Recently, Android Oreo was officially released, and with it came a ton of new features and optimizations. The new version is reportedly also shaping up to be one of the most developer friendly versions of Android, with multiple customizability options available to users using ADB commands. We’ve previously covered how to change the lockscreen shortcuts and customize the navigation bar on Android Oreo. Today, we bring to you another tutorial to customize the Battery Saver mode.

As you all must be aware, the battery saver mode on Android devices is quite a helpful feature to have, which basically limits/kills all background processes to ensure longer battery life. Apparently, this mode also disables the device’s animations & vibrations and also dims the screen’s brightness. Luckily, Android Oreo allows its users to customize these features. So if you’re annoyed by losing out on these functionalities while being low on battery, read on, as we show you how to customize your Android Oreo’s Battery Saver Mode easily.

Customize Battery Saver Mode in Android Oreo Using ADB

Note: The following method requires Minimal ADB and Fastboot drivers to be installed on your PC. If not, you can download and install them from here. Also, I tried the method on my Nexus 5X and Google Pixel running Android 8.0 Oreo and it worked perfectly. 

  • To begin with, head over to Settings -> System -> Developer Options and enable the toggle next to “USB Debugging”.

Android Oreo USB Debugging

  • Now, connect your device to your PC and launch the ADB shell. Once in there, type in the following commands:

To Enable or Disable Vibration:

adb shell settings put global battery_saver_constants "vibration_disabled=true/false"

To Enable or Disable Animations:

adb shell settings put global battery_saver_constants "animation_disabled=true/false"

To Enable or Disable Brightness Dim:

adb shell settings put global battery_saver_constants "adjust_brightness_disabled=true/false"

For example, I’ll be enabling the vibrations on my Android Oreo device. Therefore, the command that I’ll be using is:

adb shell settings put global battery_saver_constants "vibration_disabled=false"

Android Oreo Battery Saver Vibrations

Additionally, you can choose to even combine various commands and execute them all at once, simply by separating them with commas. For example, suppose I want to enable animations, disable brightness dim, and enable vibrations, I’ll be using the following command:

adb shell settings put global battery_saver_constants "animation_disabled=false, adjust_brightness_disabled=true, vibration_disabled=false"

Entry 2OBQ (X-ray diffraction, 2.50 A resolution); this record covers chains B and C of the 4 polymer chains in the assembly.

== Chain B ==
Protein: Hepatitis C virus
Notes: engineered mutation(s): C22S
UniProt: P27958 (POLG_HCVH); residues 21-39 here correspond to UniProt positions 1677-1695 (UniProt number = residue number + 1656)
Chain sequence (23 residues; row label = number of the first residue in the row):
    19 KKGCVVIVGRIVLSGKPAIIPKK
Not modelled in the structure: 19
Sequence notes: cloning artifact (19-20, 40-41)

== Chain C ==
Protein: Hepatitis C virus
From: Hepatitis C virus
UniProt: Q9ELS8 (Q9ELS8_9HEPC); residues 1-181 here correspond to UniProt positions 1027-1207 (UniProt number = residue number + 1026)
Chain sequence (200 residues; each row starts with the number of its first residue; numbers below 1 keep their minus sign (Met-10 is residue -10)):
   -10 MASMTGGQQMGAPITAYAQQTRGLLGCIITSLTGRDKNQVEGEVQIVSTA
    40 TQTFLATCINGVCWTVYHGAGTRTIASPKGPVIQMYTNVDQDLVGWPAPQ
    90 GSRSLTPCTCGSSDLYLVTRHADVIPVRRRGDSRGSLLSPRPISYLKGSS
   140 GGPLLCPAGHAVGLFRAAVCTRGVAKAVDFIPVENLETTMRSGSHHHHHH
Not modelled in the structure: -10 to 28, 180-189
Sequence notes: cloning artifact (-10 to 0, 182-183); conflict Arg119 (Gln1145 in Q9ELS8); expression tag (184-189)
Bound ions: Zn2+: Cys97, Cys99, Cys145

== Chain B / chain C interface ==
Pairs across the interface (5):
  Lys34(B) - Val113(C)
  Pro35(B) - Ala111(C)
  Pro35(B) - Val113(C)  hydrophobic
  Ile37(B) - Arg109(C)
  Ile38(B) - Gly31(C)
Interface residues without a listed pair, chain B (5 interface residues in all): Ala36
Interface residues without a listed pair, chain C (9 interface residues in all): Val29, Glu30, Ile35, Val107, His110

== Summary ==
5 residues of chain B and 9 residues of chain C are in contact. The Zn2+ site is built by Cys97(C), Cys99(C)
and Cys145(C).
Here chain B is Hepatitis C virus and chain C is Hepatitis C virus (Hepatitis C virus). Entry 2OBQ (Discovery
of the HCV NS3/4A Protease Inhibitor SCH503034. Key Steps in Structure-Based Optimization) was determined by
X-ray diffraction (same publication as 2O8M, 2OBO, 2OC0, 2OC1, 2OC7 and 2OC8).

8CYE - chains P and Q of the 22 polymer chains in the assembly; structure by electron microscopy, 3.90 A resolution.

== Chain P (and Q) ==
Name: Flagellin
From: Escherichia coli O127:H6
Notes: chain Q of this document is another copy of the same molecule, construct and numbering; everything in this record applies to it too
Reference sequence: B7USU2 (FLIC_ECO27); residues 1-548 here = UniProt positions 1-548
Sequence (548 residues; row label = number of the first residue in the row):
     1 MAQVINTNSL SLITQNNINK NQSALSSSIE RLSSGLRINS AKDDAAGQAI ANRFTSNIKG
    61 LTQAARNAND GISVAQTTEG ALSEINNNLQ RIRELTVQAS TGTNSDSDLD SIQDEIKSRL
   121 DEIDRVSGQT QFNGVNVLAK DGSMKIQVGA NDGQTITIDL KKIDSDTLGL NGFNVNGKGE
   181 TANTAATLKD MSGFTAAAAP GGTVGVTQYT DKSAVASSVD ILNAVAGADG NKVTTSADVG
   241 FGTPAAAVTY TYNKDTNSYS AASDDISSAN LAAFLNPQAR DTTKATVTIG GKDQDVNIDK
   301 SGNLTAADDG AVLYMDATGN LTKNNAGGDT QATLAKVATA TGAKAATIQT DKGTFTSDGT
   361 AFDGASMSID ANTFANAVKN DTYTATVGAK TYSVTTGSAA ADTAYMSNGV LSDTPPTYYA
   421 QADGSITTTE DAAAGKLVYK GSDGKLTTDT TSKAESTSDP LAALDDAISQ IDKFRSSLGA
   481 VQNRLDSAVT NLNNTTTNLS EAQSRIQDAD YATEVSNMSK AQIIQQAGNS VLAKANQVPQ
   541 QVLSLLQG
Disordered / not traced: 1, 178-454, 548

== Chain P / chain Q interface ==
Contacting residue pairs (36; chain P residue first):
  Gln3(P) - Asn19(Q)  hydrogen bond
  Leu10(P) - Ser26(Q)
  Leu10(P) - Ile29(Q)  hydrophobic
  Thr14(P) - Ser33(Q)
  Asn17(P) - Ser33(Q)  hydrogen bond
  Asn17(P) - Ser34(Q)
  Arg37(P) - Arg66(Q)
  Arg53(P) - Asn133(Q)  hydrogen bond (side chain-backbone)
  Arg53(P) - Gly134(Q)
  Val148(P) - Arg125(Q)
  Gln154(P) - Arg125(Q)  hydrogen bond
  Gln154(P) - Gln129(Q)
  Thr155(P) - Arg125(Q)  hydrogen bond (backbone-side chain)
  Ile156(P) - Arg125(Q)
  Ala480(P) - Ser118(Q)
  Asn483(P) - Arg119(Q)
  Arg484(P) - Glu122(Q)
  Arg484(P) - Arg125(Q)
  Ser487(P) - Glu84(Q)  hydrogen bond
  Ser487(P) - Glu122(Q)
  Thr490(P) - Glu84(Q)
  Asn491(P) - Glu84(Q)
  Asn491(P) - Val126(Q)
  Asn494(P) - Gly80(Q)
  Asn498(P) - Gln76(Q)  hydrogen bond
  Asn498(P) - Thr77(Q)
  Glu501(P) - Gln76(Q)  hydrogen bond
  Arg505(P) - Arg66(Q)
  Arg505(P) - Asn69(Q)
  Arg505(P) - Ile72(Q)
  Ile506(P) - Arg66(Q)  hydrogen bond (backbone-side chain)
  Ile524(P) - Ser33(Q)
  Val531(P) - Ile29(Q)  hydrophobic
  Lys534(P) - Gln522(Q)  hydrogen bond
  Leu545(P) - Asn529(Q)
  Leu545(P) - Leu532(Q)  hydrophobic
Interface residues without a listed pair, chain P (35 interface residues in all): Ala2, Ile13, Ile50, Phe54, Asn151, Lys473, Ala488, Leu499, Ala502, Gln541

Android Oreo Battery Saver All Commands

Note: Any values that you leave untouched shall revert back to their stock default values.

Customize Android Oreo’s Battery Saver Using Root

Alternatively, if your device is rooted with Magisk or SuperSU, you can run these commands from your phone only. To do so, simply download a terminal emulator app like Terminal Emulator for Android or Termux, and simply execute the commands that you’d like from above.

Note: While executing the commands from your phone, make sure to omit the “adb shell” from your commands. For example, if you had to enable vibrations then your command would look like:

settings put global battery_saver_constants "vibration_disabled=false"

Terminal Emulator

SEE ALSO: Android Oreo Common Issues and How to Fix Them

Control Battery Saver Mode With Android Oreo’s Battery Saver

Google’s Android Oreo is shaping up to be one of the most developer friendly Android versions out there. With already a plethora of features available to the developer community to make use of, the level of customizability offered by Android Oreo is definitely high. As such, the ability to customize the Battery Saver on Android Oreo 8.0 comes as a handy feature for those of us who don’t like to hamper the entire user experience while being low on battery. Share with us your thoughts about this tweak, and what other parameters would you like to change on your Android Oreo device in the comments section below.

This tutorial was first posted on XDA Developers. We tried it out and it works without any problems.


  1. These settings do not retain after a reboot unfortunately. Ideal I’d they did as the battery saver option really does extend batter life and the 3 additional settings are the only things I found missing when the mode is enabled. Shame they do not retain on reboot though.